stereographic double projection
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stereographic double projection by Donald B. Thomson

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Published by Dept. of Surveying Engineering, University of New Brunswick in Fredericton, N.B .
Written in English


Book details:

Edition Notes

Statementby Donald B. Thomson, Michael P. Mepham [and] Robin R. Steeves.
SeriesTechnical report / Dept. of Surveying Engineering, University of New Brunswick -- no.46
ContributionsMepham, Michael P., Steeves, Robin R., University of New Brunswick. Department of Surveying Engineering.
The Physical Object
Paginationiii,47p. :
Number of Pages47
ID Numbers
Open LibraryOL21254852M

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The stereographic projection was known to Hipparchus, Ptolemy and probably earlier to the was originally known as the planisphere projection. Planisphaerium by Ptolemy is the oldest surviving document that describes it. One of its most important uses was the representation of celestial charts. The term planisphere is still used to refer to such charts. A Star Atlas for Students and Observers, Showing Stars and Double Stars, Nebulae, &c. in Twelve Maps on the Equidistant Projection: With Index Maps on the Stereographic Projection by Proctor and Richard A. (Richard Anthony).   A stereographic projection, or more simply a stereonet, is a powerful method for displaying and manipulating the 3-dimensional geometry of lines and planes (Davis and Reynolds ).The orientations of lines and planes can be plotted relative to the center of a sphere, called the projection sphere, as shown at the top of Fig. The intersection made by the line or plane with the sphere's. Double projection means that the ellipsoidal data is first mapped conformally on a conformal sphere. Top of Page 6. What are the parameters for the NB Double Stereographic and Reference Systems? Over the years, New Brunswick has progressed using different datum or reference frames. The following table captures all the possible parameters.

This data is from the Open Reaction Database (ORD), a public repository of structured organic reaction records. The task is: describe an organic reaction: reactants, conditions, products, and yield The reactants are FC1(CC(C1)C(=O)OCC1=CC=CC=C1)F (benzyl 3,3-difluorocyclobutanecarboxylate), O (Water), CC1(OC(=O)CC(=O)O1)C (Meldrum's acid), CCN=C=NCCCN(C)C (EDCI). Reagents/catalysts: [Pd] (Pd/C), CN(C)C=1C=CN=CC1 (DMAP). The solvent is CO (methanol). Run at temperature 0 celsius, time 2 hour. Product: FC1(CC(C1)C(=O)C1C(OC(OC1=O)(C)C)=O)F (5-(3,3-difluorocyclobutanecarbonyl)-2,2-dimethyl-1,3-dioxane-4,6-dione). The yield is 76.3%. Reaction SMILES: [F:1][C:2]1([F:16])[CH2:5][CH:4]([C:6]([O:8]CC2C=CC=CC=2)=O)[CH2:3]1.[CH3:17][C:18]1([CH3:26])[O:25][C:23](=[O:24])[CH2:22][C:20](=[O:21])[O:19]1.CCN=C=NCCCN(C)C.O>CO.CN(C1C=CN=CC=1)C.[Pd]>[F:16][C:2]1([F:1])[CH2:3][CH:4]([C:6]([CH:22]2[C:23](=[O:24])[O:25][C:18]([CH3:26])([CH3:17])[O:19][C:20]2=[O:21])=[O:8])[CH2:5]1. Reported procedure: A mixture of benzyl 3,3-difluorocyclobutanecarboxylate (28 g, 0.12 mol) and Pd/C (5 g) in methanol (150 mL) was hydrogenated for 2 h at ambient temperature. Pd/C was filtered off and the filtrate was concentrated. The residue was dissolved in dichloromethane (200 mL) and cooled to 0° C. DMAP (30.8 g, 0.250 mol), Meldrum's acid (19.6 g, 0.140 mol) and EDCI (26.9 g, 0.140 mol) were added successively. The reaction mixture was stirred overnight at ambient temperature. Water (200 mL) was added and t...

The coordinate plane of the province’s Geographic Information System was realized by using a Double Stereographic Projection with parameters specific to this province as listed below and is referred to as the PEI Survey Reference System. The projection is referenced to the North American Datum of realized from the Canadian Spatial. Polar Stereographic projection 51 Polar Stereographic mapping equations 51 Finding (x,y) 51 Finding (0,x) 51 Alternate method for finding 4 53 Finding the point scale factor 54 Finding the convergence of the meridian 54 Accuracy 54 Area of Cited by: The stereographic projection was known to Hipparchus, Ptolemy and probably earlier to the was originally known as the planisphere projection. [1] Planisphaerium by Ptolemy is the oldest surviving document that describes it. One of its most important uses was the representation of celestial charts. [1] The term planisphere is still used to refer to such charts. Stereographic projection is one way of making maps, and it adopts the second strategy. It has been used since ancient times for this purpose, and at least one of its basic geometrical properties was known even then. This result is one of the first results in Apollonius' book on conics, and presumably one of the earliest non-trivial results.

An easy way to get intuition for this is to note that those formulas for the stereographic projection give equations for the point on the unit sphere (which you've labeled as $(x_1, x_2, x_3)$) if you draw a line through the north pole of the sphere (i.e. $(x_1, x_2, x_3) = (0, 0, 1)$) and the point in the plane. The stereographic projection is a projection of points from the surface of a sphere on to its equatorial plane. The projection is defined as shown in Fig. 1. If any point P on the surface of the sphere is joined to the south pole S and the line PS cuts the equatorial plane at p, then p is the stereographic projection of P. The importance of the. STEREOGRAPHIC PROJECTION IS CONFORMAL Let S2 = {(x,y,z) ∈ R3: x2 +y2 +z2 = 1} be the unit sphere, and let n denote the north pole (0,0,1). Identify the complex plane C with the (x,y)-plane in R3. The stereographic projection map, π: S2 −n−→ C, is described as follows: place a light source at the north pole n. For any pointFile Size: 58KB. In the right hand-diagram we see the stereographic projection for faces of an isometric crystal. Note how the ρ angle is measured as the distance from the center of the projection to the position where the crystal face plots. The Φ angle is measured around the circumference of the circle, in a clockwise direction away from the b crystallographic axis or the plotting position of the (